Now that feels great I’m not going to deny you that sensation, I just want to point out that if you’ve achieved everything you want to achieve in business, there’s only one way you can go. And on an emotional level that’s exactly what happens to businesses when they move through that peak as they head into the downside of the Scale Up phase.

Remember the above and below the line conversations on the Business Lifecycle diagram are around energy and profitability, not necessarily revenue. Sometimes a business can continue to grow the top line they revenue, while profitability and energy are dropping and they don’t even recognize what’s going on. The feeling I hear most at this point in the cycle is Frustration, which can give way to Stress – a real pressure on you as the business owner to keep the business growing, even though it’s it’s not giving you anything anymore.

So the Scale Up phase covers more than just the relaxed scaling up, and the euphoric success and achievement. The shadow of this success if the frustration and stress as you transition from a business you run … to a business running you.

The Top 3 Priorities of a Scale Up Business

So, what do you need to do as a business owner in (or approaching) the Scale Up phase? (And if you’re selling into Scale Up businesses, what are some of the strategic priorities you need to speak to to help a business go through this phase?)

1. Profit Formula

Well, the first one is a Profit Formula.

You’re starting to achieve growth, turning a business from one where you’ve got to push for every last dollar into a freight train that runs under its own steam. But the challenge is that the freight train can take over. Suddenly, your business can be running you.

Uncontrolled Growth is generally a sign that profit is being left on the table. How clear are you about things like your fixed costs, your variable costs, your break-even point, your cash break-even point?

Your accountant or CFO is your friend through the Scale Up phase of the business lifecycle, getting you clear on making sure you’re profiting as much as you possibly can.

2. Growth Plan

Two, you need a Growth Plan. While your Profit Formula will help you tighten your financial controls, uncontrolled growth can also mean you’re investing in the wrong opportunities or moving forward without direction.

You need to have a plan for what you’re doing at each step along that way, all the way up to the Euphoria at the top. This will help keep you grounded. It will also help you put in place the things to make sure that this inevitable dip is not as significant or impactful as it otherwise could be.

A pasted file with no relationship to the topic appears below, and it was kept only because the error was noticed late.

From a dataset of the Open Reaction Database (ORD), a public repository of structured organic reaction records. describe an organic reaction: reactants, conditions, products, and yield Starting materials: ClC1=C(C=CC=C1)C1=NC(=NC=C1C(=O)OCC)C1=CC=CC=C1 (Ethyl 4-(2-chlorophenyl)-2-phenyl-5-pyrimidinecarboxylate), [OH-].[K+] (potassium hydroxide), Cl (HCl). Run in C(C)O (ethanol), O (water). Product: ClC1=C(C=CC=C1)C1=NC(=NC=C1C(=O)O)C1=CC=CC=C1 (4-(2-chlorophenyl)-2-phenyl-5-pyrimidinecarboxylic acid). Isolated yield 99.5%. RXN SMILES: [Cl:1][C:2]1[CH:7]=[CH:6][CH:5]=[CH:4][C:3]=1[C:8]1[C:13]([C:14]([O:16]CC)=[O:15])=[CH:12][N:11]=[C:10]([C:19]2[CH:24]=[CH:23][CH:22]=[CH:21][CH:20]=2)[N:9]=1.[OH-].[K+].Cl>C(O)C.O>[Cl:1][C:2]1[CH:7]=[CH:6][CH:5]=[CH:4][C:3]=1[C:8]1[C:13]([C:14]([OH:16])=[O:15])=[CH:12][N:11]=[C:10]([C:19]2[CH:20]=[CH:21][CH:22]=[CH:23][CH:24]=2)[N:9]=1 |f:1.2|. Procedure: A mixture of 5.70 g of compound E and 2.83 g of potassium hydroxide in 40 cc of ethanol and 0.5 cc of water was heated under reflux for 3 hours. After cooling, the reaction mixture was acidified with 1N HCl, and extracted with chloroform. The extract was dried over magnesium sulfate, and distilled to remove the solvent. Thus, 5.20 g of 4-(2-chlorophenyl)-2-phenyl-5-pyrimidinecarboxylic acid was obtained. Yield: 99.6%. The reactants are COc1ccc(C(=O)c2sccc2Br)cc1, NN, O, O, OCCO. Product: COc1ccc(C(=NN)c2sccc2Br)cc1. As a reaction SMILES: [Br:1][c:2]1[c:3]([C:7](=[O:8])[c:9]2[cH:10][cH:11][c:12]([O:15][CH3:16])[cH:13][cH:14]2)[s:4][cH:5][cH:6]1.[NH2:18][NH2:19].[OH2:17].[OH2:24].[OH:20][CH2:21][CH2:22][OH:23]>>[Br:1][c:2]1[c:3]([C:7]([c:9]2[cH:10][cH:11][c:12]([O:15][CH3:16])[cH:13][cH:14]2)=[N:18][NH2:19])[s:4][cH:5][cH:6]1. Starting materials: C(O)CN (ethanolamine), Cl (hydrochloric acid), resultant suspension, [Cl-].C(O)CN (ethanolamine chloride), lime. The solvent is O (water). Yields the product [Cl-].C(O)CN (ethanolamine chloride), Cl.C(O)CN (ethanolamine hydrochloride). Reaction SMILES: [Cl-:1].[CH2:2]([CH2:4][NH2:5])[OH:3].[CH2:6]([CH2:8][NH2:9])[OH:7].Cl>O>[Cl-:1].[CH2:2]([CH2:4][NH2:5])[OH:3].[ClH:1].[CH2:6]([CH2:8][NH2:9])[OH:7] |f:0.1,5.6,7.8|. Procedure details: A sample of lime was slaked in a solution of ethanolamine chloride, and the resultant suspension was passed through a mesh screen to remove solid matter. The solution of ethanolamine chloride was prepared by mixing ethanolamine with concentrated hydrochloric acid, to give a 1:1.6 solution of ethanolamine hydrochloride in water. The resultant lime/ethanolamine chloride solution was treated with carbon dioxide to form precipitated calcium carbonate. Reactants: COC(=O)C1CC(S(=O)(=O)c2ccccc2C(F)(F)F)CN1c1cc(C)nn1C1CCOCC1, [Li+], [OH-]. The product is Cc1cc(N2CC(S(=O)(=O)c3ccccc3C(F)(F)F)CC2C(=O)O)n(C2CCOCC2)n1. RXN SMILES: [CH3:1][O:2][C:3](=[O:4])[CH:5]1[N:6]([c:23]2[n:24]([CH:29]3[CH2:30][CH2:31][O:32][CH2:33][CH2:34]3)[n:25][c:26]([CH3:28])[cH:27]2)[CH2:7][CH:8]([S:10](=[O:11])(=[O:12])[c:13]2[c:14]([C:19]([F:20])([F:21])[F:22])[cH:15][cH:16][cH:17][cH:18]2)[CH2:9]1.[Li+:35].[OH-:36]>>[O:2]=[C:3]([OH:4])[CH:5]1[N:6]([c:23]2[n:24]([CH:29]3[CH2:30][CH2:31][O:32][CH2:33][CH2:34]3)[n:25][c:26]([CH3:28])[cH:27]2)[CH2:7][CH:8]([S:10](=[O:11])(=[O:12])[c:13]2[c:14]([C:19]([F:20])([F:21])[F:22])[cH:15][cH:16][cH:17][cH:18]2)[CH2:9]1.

3. Team Culture

The third thing to really focus on, especially in the early period of the Scale Up phase, is your Team Culture.

This surprises some people who wonder why I don’t talk about building a culture at Start Up. And part of the answer is that you do build a culture in Start Up, but it’s built around you (or the founding team) and it’s easy to maintain the culture when you’re small and growing consciously.

As the business scales, you need to focus on Culture. You need to think strategically about Culture, or it too will go out of control. You’ll walk into a business one day and realize that you’ve got an entire team of people you don’t actually like.

As I discuss at length in other episodes, too many business owners have bought the lie that Culture Eats Strategy for Breakfast (and so Strategy doesn’t matter); while too many others believe that Culture is organic and cannot be designed. Culture is absolutely a strategic priority you can design and execute. Just remember it’s one part of your overall business, not something that’s more important than (for example) actually making a profit.

In Summary

Less than half the businesses that start actually make it to the Scale Up point in the Business Lifecycle.

If you have made it there, #Congratulations.

In next week’s episode, we’re going to talk about what you can do to minimize the impact of that looming brick wall and help make sure that your business doesn’t fall over, just when its success is at its greatest point. I’ll see you next week.

Next Steps

Want to learn more about how this can apply to your business? It costs nothing to chat:

With love,

Jacob Aldridge
International Business Advisor
WhatsApp +61 427 151 181